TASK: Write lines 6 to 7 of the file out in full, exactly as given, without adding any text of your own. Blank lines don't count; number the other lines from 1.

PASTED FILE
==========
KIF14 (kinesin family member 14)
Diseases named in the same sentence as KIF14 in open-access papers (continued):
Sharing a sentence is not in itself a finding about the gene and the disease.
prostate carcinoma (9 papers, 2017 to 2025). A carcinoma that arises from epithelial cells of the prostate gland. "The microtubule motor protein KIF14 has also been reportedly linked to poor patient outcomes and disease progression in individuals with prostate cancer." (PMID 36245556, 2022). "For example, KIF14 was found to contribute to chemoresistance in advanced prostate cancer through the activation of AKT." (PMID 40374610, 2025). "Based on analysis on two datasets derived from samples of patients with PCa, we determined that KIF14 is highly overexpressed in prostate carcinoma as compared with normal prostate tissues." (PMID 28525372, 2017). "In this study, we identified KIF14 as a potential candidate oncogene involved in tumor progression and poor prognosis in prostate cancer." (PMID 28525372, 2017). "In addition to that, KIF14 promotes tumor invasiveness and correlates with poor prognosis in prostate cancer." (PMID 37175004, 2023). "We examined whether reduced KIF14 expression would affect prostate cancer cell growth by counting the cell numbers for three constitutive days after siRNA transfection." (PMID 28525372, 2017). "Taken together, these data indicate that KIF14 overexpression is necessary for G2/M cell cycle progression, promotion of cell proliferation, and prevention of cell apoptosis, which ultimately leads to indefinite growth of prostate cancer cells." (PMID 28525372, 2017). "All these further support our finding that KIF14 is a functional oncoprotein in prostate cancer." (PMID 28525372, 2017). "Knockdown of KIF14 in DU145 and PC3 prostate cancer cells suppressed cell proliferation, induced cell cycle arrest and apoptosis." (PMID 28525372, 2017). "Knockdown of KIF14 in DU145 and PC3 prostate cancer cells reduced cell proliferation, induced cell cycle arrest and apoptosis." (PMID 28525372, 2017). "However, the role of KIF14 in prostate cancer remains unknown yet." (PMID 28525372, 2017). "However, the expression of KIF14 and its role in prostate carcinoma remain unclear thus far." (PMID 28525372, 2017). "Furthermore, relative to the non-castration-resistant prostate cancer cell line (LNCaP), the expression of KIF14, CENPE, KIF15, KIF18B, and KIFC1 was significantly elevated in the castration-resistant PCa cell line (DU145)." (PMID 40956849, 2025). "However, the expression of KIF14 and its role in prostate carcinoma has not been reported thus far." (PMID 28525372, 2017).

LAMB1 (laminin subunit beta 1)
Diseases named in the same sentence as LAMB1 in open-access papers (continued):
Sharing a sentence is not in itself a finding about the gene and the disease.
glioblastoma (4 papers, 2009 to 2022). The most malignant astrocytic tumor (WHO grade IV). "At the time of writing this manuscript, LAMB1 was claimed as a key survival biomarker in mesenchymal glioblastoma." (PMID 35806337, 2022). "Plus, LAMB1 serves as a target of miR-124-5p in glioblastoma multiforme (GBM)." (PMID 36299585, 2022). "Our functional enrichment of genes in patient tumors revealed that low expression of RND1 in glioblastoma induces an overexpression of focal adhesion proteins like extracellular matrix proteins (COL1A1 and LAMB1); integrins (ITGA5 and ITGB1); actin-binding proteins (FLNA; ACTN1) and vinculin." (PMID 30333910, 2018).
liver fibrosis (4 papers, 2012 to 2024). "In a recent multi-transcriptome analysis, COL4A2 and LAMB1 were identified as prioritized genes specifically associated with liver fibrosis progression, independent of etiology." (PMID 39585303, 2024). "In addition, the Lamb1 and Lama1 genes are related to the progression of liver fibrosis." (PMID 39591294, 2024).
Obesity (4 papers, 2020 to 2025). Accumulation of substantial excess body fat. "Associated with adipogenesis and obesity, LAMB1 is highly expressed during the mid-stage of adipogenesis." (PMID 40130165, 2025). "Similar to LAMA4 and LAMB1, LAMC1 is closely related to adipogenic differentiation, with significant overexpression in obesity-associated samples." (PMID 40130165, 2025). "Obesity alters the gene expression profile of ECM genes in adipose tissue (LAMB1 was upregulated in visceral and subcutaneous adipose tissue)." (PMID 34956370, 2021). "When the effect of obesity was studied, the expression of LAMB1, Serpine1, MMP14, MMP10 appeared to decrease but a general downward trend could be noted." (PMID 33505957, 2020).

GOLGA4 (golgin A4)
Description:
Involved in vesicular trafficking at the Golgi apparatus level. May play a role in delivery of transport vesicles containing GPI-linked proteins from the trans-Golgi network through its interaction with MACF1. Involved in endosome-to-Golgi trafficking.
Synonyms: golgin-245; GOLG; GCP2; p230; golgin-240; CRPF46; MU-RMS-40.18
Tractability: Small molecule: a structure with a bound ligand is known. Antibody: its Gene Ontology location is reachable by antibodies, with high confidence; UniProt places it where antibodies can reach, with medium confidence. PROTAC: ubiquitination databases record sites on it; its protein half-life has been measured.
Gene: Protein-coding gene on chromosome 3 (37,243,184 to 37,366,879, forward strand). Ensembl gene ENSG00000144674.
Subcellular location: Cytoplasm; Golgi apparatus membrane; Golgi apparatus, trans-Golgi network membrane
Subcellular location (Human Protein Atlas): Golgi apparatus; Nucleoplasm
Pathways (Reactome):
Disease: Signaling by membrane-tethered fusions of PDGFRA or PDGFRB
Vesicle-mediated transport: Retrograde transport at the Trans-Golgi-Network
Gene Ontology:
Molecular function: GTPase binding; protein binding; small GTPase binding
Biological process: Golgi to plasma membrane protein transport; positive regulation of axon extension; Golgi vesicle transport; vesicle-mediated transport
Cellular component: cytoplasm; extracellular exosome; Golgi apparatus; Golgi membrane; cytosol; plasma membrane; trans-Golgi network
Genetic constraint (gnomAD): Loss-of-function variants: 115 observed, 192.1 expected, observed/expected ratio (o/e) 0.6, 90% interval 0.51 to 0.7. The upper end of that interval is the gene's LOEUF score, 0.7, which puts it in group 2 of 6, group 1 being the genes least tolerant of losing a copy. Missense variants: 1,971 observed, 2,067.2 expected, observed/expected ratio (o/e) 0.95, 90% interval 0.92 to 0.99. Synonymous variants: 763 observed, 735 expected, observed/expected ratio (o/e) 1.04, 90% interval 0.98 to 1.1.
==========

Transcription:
Diseases named in the same sentence as LAMB1 in open-access papers (continued):
Sharing a sentence is not in itself a finding about the gene and the disease.